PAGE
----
Sol and Mona Freishtat bought their first house in the Langley Park area of Prince George’s County in the 1960s.
By then, Sol said, that area was already “on its way out” with the Jewish community. In 1977, the Freishtats followed the community — and white flight — leaving Prince George’s County for the Kemp Mill neighborhood in Montgomery County.
The Freishtats’ journey reflects the trends of the time, as about three dozen people learned Nov. 5 from historian David Rotenstein. He spoke about the history of Jews in Silver Spring at Congregation Har Tzeon-Agudath Achim, a traditional Conservative synagogue in Silver Spring.
“Silver Spring has a very long and complicated history,” Rotenstein said. The same founders and developers who helped create a thriving Jewish community barred nonwhites from the same housing opportunities, he said.
Developers put in place systemic discrimination through ordinances. Silver Spring was at one point a “sundown town,” meaning that nonwhites had to be off the streets by sundown. Restrictive covenants let all developers specify who could and could not reside in certain housing developments.
To be sure, Jews were barred from many places, too, Rotenstein said. “But our shared Judaism doesn’t immunize us from racism.”
Albert Small, Sam Eig, Carl Freeman, and Abraham and Jack Kay, all Jewish developers, helped turn Silver Spring into a vibrant community for Jews, Rotenstein said. All used restrictive
covenants until the 1968 Fair Housing Act.
There were exceptions. Morris Milgram started buying existing apartments in the area and integrating them in the early and mid-1960s. Jewish groups such as Jews for Urban Justice formed to picket with civil rights groups for access to housing.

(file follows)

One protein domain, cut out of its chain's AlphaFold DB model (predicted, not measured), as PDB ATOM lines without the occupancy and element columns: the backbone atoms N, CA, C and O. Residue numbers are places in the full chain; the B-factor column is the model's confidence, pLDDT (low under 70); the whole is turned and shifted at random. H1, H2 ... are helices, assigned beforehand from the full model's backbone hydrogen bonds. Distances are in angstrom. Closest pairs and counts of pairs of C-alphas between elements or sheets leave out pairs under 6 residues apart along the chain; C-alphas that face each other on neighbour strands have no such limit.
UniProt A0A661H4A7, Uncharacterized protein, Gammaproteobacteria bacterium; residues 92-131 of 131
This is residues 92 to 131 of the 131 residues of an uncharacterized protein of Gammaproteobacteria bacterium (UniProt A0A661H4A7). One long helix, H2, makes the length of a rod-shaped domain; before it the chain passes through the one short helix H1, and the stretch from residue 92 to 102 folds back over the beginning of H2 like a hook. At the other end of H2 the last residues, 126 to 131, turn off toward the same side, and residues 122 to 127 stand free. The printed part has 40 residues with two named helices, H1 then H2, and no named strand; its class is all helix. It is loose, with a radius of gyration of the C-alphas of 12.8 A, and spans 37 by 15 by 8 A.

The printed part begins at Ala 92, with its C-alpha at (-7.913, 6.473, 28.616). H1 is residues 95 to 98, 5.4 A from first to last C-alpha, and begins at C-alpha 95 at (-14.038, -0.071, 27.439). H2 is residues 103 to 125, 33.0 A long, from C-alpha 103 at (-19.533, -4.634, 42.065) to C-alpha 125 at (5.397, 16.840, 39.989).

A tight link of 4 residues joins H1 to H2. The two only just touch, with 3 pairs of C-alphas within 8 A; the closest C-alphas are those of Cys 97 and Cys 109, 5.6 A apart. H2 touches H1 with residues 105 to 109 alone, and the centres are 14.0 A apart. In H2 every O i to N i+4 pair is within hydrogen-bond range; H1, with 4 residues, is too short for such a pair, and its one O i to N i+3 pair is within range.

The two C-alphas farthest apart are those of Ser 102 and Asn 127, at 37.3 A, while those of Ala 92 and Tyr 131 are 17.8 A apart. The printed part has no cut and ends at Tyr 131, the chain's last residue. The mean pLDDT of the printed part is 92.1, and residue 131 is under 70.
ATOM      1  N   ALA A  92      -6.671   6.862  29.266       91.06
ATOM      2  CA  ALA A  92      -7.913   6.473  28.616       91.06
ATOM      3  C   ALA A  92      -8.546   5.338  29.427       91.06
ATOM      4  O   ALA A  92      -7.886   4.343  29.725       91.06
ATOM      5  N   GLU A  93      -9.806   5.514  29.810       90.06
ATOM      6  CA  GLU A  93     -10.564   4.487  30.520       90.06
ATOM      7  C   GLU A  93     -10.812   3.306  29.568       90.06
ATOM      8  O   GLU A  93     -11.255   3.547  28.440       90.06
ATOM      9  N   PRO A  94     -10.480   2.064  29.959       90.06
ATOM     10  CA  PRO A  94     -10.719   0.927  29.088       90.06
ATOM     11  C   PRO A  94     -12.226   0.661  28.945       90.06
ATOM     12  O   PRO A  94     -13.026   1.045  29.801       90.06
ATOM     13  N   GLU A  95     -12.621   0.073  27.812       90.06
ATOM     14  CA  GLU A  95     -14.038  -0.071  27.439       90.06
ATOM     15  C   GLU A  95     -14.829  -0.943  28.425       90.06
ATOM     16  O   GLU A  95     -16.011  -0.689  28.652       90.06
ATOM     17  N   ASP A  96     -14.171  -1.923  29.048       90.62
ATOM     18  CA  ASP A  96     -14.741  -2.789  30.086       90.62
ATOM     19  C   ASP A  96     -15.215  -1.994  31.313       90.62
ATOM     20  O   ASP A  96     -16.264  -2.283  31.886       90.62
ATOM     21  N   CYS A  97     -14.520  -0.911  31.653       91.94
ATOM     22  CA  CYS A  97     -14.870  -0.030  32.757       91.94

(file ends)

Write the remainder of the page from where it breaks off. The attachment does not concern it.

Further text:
A 1948 Supreme Court ruling had declared restrictive covenants unenforceable, but lacked the power of law, Rotenstein said. Still, it opened large swaths of land to African Americans in Washington. As black people moved in, he said, white people moved out, often to Montgomery County suburbs like Silver Spring.
“It’s not something people like to talk about,” he said of white flight. “But it’s an important part of our history.”
How did those city Jews adapt to the open spaces of the suburbs?
“It wasn’t easy being Jewish and moving to the suburbs,” Rotenstein said. “How do you keep your Jewish community together and vibrant in the age of suburbia? You adapt.”
They started synagogues near their new homes, for example.
Rotenstein pointed to early synagogues like Woodside Synagogue and Young Israel Shomrai Emunah, both Orthodox, that as early as the 1950s and 60s started in people’s homes or local community spaces before gaining enough members to afford their own buildings.
The area’s Orthodox Jews built tight-knit communities and used ingenuity to create eruvim, ritual boundaries that allow observant Jews to carry objects on Shabbat. They incorporated utility poles, freeway separators, fences and poles with string to create the eruv. An eruv checker — often in tzitzit, kippah and orange vest — inspects the eruv on Thursday or Friday to ensure it is kosher.
“There are signs of Jewish adaptions to the landscape everywhere if you know where to look,” Rotenstein said.
Members of the audience were quick to share their experiences going to segregated schools, or pointing out other reasons Jews moved out to the suburbs — most notably education, after the Supreme Court ruled in 1954 in Brown v. Board of Education that segregated schools were unconstitutional.
“A lot of this was new to me,” said Har Tzeon member Barbara Kagan, who has lived in the Silver Spring area for four decades. “I was surprised because I knew Sam Eig Highway, but I didn’t even know he was Jewish.”
For the Freishtats, Rotenstein’s talk brought back memories.
“It wasn’t anything we didn’t really know, but it stirred up a few things,” said Sol Freishtat, who attended segregated schools as a kid in Washington.